WASHINGTON, D.C. — A strongly worded letter from Congressman Jim Matheson is taking on Capitol Hill leadership over health care benefits for Congressional staff.
Matheson wrote the letter Thursday. A copy went to both Republican and Democratic leadership, including House Speaker John Boehner and House Minority Leader Nancy Pelosi.
It is a very unusual move for a Congressman to criticize leadership in such a public way. Matheson's motivation may be ethical, but it's also clearly political.
Matheson said he wrote the letter after getting wind of secret meetings among Congressional leadership that sought health insurance exemptions for staff on Capitol Hill, to circumvent expensive requirements outlined in Obamacare.
"It's unacceptable that leadership of both parties even consider requesting exemptions because of concerns over health care cost increases ... We are expected to live the laws of this country not above them."
"It's unacceptable that leadership of both parties even consider requesting exemptions because of concerns over health care cost increases to individual members or staff," Matheson wrote.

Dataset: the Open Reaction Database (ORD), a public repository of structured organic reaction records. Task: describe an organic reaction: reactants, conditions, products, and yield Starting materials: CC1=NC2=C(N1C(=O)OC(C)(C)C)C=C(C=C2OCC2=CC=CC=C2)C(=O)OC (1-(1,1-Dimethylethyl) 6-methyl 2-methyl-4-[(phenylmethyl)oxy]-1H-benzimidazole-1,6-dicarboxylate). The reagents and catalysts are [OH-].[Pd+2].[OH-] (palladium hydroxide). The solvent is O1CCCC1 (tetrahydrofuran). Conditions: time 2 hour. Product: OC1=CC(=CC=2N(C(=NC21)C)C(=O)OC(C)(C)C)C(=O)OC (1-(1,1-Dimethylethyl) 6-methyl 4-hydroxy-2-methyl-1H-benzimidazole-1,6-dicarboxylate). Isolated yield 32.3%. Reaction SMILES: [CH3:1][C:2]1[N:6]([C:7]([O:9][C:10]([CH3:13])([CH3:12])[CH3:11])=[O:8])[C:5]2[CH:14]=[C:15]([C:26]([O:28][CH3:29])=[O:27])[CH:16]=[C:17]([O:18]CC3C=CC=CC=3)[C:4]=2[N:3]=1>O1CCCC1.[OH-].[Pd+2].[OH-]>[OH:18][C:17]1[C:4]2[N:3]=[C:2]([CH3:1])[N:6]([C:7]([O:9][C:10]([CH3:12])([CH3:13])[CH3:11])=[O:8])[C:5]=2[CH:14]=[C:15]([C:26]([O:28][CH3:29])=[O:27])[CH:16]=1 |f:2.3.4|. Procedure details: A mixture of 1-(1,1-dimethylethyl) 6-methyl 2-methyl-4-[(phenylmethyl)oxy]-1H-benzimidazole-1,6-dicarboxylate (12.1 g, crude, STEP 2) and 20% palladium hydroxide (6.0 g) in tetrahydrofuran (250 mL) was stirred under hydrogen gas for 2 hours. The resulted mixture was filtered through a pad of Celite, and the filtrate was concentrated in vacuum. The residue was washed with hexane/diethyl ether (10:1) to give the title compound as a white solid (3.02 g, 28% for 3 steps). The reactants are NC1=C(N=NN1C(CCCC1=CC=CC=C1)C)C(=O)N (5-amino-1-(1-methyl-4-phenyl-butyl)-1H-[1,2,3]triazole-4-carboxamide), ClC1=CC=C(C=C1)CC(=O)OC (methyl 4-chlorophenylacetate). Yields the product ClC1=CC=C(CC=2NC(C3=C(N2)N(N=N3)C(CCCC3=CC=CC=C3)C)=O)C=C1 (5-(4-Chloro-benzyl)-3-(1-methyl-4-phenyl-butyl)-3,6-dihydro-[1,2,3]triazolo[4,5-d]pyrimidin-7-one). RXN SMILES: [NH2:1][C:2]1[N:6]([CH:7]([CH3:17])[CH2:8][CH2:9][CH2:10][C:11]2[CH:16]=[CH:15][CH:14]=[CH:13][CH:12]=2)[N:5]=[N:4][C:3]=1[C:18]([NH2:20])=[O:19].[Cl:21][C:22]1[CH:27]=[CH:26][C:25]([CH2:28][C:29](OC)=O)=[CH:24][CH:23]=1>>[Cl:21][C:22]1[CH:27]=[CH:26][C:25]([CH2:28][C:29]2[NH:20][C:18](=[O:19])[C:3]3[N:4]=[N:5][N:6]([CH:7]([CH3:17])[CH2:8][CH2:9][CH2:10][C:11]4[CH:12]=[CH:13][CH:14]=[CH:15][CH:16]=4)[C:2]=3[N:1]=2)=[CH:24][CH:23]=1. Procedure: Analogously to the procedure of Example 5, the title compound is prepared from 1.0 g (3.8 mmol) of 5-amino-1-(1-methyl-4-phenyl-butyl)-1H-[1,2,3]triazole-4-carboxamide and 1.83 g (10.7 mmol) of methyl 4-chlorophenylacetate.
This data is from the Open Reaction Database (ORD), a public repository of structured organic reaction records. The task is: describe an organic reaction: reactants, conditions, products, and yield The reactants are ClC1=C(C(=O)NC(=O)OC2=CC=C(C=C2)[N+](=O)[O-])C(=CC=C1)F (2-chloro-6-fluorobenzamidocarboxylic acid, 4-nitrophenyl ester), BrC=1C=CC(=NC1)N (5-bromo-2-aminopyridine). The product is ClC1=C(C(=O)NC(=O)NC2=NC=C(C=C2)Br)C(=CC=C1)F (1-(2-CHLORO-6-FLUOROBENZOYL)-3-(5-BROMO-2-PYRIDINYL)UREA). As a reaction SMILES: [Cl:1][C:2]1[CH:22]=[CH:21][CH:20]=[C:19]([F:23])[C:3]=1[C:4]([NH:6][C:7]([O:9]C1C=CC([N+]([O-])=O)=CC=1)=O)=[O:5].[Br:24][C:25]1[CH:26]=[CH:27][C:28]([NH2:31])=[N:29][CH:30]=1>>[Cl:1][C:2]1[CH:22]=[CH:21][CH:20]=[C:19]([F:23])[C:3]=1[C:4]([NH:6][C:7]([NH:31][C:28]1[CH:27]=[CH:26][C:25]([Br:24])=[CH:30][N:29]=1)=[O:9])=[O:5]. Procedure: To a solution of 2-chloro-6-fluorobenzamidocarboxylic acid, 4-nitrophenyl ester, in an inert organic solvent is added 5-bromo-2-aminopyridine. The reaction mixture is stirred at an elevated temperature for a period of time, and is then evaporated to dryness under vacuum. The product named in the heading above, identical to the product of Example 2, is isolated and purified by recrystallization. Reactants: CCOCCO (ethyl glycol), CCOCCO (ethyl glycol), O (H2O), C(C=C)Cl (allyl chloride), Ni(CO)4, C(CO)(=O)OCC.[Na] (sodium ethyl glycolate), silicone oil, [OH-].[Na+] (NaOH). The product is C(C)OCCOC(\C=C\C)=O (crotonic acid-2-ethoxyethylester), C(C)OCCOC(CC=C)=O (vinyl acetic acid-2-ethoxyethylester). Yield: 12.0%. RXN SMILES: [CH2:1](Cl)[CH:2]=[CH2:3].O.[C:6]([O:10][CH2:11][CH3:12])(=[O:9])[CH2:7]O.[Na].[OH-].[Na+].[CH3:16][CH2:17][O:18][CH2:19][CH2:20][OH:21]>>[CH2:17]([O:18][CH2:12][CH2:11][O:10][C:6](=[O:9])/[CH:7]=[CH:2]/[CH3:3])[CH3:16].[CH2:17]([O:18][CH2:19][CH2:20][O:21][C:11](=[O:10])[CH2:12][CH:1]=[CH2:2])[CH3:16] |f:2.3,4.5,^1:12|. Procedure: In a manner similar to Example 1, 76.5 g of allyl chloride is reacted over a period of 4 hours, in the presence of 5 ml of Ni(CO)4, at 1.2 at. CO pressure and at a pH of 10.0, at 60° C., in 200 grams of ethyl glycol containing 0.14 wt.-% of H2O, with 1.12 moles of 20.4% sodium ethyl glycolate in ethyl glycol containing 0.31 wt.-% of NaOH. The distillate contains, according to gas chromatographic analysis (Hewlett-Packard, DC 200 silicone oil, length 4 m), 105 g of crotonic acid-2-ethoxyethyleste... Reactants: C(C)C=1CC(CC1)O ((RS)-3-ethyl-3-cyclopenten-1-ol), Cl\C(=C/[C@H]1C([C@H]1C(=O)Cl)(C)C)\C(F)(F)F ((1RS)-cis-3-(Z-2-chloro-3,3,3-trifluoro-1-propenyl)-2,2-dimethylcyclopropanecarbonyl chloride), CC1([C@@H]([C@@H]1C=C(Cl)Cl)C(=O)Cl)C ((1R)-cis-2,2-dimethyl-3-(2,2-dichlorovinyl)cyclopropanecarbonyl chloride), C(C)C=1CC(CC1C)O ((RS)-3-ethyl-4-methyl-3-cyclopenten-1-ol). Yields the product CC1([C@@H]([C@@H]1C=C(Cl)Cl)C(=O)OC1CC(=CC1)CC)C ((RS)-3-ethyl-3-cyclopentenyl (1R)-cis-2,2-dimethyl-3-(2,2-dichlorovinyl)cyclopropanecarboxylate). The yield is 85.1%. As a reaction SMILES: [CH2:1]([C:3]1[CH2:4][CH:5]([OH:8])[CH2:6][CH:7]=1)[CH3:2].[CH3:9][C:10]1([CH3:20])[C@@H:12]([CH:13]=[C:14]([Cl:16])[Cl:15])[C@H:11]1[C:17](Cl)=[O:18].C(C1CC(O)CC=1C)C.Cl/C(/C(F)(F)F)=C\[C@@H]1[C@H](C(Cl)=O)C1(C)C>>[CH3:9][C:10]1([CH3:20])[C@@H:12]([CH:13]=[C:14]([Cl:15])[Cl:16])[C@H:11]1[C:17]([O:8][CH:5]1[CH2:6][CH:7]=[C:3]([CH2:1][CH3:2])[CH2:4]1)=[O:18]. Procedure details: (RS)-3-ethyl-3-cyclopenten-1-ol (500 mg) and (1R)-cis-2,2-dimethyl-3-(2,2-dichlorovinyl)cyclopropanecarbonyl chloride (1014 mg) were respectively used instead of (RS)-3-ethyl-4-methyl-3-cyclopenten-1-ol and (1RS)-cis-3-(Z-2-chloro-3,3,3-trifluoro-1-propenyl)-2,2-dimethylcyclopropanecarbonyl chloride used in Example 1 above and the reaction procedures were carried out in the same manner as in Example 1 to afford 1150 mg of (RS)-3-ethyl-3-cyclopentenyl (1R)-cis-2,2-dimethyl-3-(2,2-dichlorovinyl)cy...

"We are expected to live the laws of this country not above them," he said.
In a phone interview Friday, Matheson said, "I am very disturbed that there are reports about creating that exemption. I just don't think that's the right thing to do, and I think members of Congress and their staff ought to be like everybody else."
Some speculate Matheson's motive might be political as much as anything else; what he has to gain resides in Utah in the form of votes.
"This is the type of expression that will anger leadership of both parties, but it will be received quite well in Utah, especially in the 4th District where he won with barely 1,000 votes," said Tim Chambless, associate professor at the University of Utah's Hinckley Institute of Politics.
The Washington Post reports leaders may have had a "nuts and bolts" meeting, about transitioning the benefits to Obamacare requirements. Matheson sticks by his letter, though.
"Of course, now that it's out in the public domain it's not surprising that people would walk back from it," he said.
There is no comment on Matheson's letter at this time from the leadership offices.